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Black America, DRC, Feminism, Gender Violence, Haiti, Queer Politics, South Africa

Blogging for Justice: Protecting Black Women From Rape

Protecting Black Women From Rape has been organised by Afrosphere to publicise two horrendous cases of rape against Black women in the United States.

Ms. Megan Williams

Megan Williams thought she was going to a party. For more than a week, authorities say, the 20-year-old black woman was kept captive in a shed, tortured, beaten, forced to eat rat, dog and human feces, and raped by six white men and women who taunted her with racial slurs. “They just kept saying ‘This is what we do to niggers down here,'” Williams told The Associated Press in one of her most extensive interviews since the shocking case made national headlines last month.

In Dunbar Village Case

4 males aged between 14 and 18 have been charged as adults on a 14 count indictment

Hoping to steal money and jewelry, Avion Lawson, 14, said he and someone else wore masks when they entered the 35-year-old woman’s apartment that night, according to the documents. Once inside, Lawson said, he and his accomplice, whose name is blacked out on the report, encountered the woman in bed with three other masked males around her. Lawson told police he sexually assaulted her and stole two video games and a truck.

The victim returned home from her job delivering phone books about 9 p.m. the night of the attack, according to her statement to police. While fixing her son something to eat, a young male with braids knocked on her door to tell her the tires on her truck were flat. Once outside, she said, she saw a male with a large gun and two others armed with guns. They wore black clothing over their faces, she said, and ordered her back into the apartment, where they demanded money.

After being told there was no money, the attackers tore off the woman’s clothes and raped her until five others arrived, according to the documents. The new arrivals took turns having sex with her and then sodomized her. The mother was then ordered into a tub filled with vinegar and water where they used hydrogen peroxide, alcohol, nail polish remover and ammonia on her. At gunpoint, the assailants forced the mother and son to have sex.

Throughout the attack, the victims suffered beatings, including having a bowl and light bulbs smashed over their heads. The encounter was recorded on a cell phone camera, according to the mother.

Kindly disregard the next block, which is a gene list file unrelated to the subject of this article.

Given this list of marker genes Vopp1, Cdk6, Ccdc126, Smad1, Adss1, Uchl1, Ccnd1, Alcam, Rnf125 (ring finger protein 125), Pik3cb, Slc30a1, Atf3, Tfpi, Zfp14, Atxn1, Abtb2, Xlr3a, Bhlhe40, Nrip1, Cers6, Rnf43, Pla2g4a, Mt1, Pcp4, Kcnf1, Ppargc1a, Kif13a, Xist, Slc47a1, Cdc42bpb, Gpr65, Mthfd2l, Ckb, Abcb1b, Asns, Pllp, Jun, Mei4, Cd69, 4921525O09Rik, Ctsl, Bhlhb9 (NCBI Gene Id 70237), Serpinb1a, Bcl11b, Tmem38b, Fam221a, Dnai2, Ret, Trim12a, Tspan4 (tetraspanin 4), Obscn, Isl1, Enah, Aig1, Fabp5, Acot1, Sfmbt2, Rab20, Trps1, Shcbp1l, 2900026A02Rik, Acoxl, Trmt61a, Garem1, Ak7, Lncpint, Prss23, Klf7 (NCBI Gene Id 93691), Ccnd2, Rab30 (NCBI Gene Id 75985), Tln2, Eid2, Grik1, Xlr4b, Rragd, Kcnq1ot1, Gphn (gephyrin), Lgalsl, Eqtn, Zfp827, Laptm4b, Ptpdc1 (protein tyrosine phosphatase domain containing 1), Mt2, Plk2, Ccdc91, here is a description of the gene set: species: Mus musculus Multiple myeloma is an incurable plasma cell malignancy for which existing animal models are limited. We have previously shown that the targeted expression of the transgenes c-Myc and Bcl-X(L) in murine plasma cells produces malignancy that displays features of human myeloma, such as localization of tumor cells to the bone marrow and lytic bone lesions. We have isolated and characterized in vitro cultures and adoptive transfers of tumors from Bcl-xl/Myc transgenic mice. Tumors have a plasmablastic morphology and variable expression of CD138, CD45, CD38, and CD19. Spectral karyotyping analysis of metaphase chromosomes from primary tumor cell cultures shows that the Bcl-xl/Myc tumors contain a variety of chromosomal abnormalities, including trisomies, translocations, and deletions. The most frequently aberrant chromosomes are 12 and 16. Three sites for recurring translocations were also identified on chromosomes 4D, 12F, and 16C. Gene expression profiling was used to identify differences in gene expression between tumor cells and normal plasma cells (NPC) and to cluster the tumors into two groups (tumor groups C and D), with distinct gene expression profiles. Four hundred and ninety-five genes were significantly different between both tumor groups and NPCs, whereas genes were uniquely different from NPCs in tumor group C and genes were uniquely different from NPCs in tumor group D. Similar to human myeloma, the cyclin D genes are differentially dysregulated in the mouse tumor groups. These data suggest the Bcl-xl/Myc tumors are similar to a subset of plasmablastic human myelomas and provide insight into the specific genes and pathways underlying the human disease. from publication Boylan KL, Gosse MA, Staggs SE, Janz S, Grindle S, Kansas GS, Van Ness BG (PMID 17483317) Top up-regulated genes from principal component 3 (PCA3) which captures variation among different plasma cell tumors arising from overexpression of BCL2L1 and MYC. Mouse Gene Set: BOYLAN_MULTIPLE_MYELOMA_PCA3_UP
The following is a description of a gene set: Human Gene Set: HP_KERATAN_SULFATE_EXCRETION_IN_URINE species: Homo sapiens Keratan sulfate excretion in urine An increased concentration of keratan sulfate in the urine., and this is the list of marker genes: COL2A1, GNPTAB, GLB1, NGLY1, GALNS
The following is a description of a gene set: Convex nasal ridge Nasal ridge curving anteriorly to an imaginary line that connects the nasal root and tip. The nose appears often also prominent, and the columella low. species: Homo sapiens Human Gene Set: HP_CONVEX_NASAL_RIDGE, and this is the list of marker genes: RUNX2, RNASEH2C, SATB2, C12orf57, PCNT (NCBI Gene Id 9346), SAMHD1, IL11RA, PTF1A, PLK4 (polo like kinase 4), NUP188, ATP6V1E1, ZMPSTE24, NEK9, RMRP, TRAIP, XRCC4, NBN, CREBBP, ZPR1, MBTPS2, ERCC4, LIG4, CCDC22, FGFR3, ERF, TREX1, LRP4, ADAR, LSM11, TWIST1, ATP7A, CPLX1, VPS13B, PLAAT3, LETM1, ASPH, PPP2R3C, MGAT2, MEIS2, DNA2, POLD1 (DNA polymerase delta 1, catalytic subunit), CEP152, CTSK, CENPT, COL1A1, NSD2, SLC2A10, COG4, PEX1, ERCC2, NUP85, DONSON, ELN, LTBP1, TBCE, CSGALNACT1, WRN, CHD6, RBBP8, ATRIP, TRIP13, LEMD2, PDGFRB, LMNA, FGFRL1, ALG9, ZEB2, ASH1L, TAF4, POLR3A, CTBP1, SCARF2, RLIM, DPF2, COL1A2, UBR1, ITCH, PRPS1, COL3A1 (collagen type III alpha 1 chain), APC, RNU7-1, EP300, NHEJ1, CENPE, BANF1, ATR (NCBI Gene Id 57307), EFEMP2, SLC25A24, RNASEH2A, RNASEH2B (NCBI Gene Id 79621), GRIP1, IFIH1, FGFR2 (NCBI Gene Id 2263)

Reading about these two horrific acts of violence against women, I am reminded of a piece I wrote after the rape, torture and murder of two South African lesbians this past July, Sigasa and Masooa and the millions of other Black lesbians, bi-sexual and heterosexual women who have been raped over the centuries. Raped by white men, by black men, by gangs, violated in the most horrific ways.

I have been thinking about the rapes and murders. Wondering about the safety of my friends. I do want to know the why and the who of rapes of women. I am sure much has been written on why men rape and who these men are. But I want to think this through for myself. When rape takes place every minute then I have to ask some more questions on why this is happening. People are not sleeping thinking about being raped. Thinking about their mothers, sisters, daughters and friends being raped. Who have been raped. Women are suffering from terrible anxiety thinking about these things. The pain of one rape goes beyond the victim or survivor and spreads to every other woman she knows. The knowledge that you were raped because of your sexuality, when that sexuality is viewed as being unnatural, doubles your anxiety. When everyone around you is continually saying you are sinful or ostracising you because of who you love — it fucks up your head. You are strong but at night you cry. You live in fear because every time you walk out of your house or compound the predator(s) maybe watching and waiting.

We are living in fear, in Darfur, in the DRC, in South Africa, the US, in Haiti, in Britain – everywhere we are living in fear of rape and hate. The hate, the misogyny It comes with attitudes and language as well as physical, emotional and sexual violence. It is not just men who need to take account of their brothers, fathers, sons and male relatives and friends. Often women are themselves complicit in these acts of violence, less often they are participants.

We all have choices every time silence is chosen over speaking one more woman is left unprotected against violence.



  1. Excellent post, as usual Sokari! I’ve included it in a post on my blog entitled “This is Africa?”

  2. Lex

    Why is it called “protecting” black women from rape?

  3. Comment by post author


    You have a point in pointing to the word “protecting” which in some way could assume a third party; could also assume a lack of empowerment in that “we” need protecting from in this instance rapists.

    I think the point the organisers are trying to make is that by raising the awareness around the rape of Black women in our communities and elsewhere will lead to a safer environment for Black women.

    On the other hand we (Black women) need to protect ourselves and each other by speaking out against any form of violence and shaming those who commit violence against us. Black men as part of our community also need to be involved in ending violence against women by also speaking out.

  4. Yes, i agree, black men need to stand in solidarity with black women to minimize the brutality and acts of violence inflicted upon them. Neither can remain quiet on this issue. Women are ignored in society, especially Black women. Awareness can only be raised by both black women and men voicing out against this violence.

    Great post